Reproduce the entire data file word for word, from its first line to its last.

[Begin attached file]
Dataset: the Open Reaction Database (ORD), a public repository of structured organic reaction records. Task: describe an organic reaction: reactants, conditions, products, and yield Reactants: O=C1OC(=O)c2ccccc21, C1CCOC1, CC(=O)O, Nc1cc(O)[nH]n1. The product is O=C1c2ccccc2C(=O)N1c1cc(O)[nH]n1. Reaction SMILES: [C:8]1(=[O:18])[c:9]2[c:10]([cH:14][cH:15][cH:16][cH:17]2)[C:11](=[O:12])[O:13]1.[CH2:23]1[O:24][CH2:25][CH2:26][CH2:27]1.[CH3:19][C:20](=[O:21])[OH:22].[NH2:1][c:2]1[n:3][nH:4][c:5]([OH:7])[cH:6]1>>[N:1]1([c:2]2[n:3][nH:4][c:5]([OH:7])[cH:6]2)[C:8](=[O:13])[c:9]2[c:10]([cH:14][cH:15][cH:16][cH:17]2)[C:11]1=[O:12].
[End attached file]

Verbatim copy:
Dataset: the Open Reaction Database (ORD), a public repository of structured organic reaction records. Task: describe an organic reaction: reactants, conditions, products, and yield Reactants: O=C1OC(=O)c2ccccc21, C1CCOC1, CC(=O)O, Nc1cc(O)[nH]n1. The product is O=C1c2ccccc2C(=O)N1c1cc(O)[nH]n1. Reaction SMILES: [C:8]1(=[O:18])[c:9]2[c:10]([cH:14][cH:15][cH:16][cH:17]2)[C:11](=[O:12])[O:13]1.[CH2:23]1[O:24][CH2:25][CH2:26][CH2:27]1.[CH3:19][C:20](=[O:21])[OH:22].[NH2:1][c:2]1[n:3][nH:4][c:5]([OH:7])[cH:6]1>>[N:1]1([c:2]2[n:3][nH:4][c:5]([OH:7])[cH:6]2)[C:8](=[O:13])[c:9]2[c:10]([cH:14][cH:15][cH:16][cH:17]2)[C:11]1=[O:12].